"Critics of John Wayne have often said that he only ever played one kind of Western character: a crude, tough-as-nails, trigger-happy, and irrational man who mistreated women but got their love anyway. Well, this movie should silence those critics. Wayne plays a gunslinger all right, but the character here (Tom Doniphan) is a unique one, to be sure. Also starring in this movie is James Stewart, who plays a young lawyer coming to bring 'law and order' to the West. He manages to get tangled up with a notorious villain, Liberty Vallance (Lee Marvin), and from there he and Doniphan's paths cross until SOMEBODY shoots Liberty. This is a great film by a great Director (John Ford). It leaves you with something to think about, and will definitely not allow you to think of the Duke's character (Doniphan) as a flat, one-sided gunman. In fact, this is Ford's idea of a sort of Western tragedy, and it is a good one. For storyline and plot, there are few John Wayne movies that top the Man Who Shot Liberty Vallance."
Tragedy John Ford Style
Smithroz | Western NC | 03/05/2002
(5 out of 5 stars)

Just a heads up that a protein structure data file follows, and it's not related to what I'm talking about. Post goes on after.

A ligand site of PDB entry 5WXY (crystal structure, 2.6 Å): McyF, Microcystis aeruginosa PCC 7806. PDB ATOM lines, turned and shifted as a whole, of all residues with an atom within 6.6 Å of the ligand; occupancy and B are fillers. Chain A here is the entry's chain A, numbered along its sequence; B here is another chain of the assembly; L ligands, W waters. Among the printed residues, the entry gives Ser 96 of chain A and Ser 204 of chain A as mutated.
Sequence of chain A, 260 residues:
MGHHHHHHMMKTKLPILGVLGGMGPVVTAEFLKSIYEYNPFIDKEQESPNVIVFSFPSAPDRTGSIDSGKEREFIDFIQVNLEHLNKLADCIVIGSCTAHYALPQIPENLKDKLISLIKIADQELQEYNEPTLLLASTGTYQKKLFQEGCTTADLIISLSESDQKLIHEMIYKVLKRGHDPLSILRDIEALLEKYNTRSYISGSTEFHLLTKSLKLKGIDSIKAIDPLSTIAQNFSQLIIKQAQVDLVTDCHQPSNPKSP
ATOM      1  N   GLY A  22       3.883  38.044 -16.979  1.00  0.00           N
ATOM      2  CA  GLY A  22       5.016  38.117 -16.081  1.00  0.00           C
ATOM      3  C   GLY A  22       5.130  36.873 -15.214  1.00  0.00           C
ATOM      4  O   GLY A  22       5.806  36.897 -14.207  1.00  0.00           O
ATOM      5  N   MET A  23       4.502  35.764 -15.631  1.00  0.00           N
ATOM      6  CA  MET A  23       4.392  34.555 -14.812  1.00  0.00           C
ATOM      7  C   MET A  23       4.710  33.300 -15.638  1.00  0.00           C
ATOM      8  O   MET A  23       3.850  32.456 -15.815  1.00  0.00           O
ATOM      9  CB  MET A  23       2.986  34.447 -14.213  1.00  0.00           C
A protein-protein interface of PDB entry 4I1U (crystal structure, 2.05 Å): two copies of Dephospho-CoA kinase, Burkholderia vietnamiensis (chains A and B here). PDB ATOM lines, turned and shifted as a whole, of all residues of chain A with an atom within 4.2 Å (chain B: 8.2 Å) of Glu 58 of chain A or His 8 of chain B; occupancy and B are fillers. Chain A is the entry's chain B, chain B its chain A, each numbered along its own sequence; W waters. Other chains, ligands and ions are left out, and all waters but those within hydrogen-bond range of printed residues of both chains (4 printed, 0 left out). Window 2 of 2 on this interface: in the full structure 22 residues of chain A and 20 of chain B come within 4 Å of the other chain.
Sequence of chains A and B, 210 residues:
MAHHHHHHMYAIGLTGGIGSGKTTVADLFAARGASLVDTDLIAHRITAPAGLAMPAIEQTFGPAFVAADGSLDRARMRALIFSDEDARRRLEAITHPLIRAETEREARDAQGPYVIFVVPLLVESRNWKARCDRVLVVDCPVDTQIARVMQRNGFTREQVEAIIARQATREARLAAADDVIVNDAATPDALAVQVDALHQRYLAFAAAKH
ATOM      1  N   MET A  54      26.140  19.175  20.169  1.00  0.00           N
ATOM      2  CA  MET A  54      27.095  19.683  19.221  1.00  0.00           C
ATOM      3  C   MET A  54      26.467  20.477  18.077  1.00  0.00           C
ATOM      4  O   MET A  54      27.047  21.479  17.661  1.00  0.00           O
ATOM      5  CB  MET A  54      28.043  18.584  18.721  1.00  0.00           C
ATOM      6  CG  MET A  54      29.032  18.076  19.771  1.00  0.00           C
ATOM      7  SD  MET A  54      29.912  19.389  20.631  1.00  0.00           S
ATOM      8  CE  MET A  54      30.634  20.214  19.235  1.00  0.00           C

"My favorite Western. An endlessly fascinating and tragic look at the American West, the evolution of legends, the nature of courage, the nature of love plus John Wayne and Jimmy Stewart too. Not to mention a snarling Lee Marvin as the villian Libery Valance When this movie came out, some critics complained that Wayne and Stewart were too old for their roles. Critics also complained that the film looked studio bound. Later critics made much of the cynical newspaper publisher at the end of the movie who says "This is the west, sir. When the legend becomes fact, print the legend." Through the lens of 60's anti-heroism, these critics saw Ford's film as being about the debunking of all heroic American legends. Director John Ford knew exactly what he was doing. He eschewed the grand expanses of Monument Valley for the cramped back lot. He chose Wayne and Stewart because they were icons of the brave action hero and the law abiding community leader. He made these choices because he was making a stylized dirge to a frontier west where the code of facing your rival directly with a Colt .45 had given way to the complications of lawyers and lawbooks.After countless viewings of this movie, I am not so sure Ford was being all that cynical, either. At least not in the way the debunkers want to make him out to be. To me, the heart of this movie is an ultimate act of tragic romantic heroism and not cold political cynicism. The critics who focus on lawyer Stewart's physical confrontation with the villian, Libery Valance, and Stewart's later rise to political fame shortchange the second major conflict in the film. Can a cowardly act ever be courageous? For Liberty Valance also tells the story of a man of honor who loves a woman very, very much. And then, one day, she asks him to do that one thing that goes against his own moral code. He thought he was strong enough to live with it."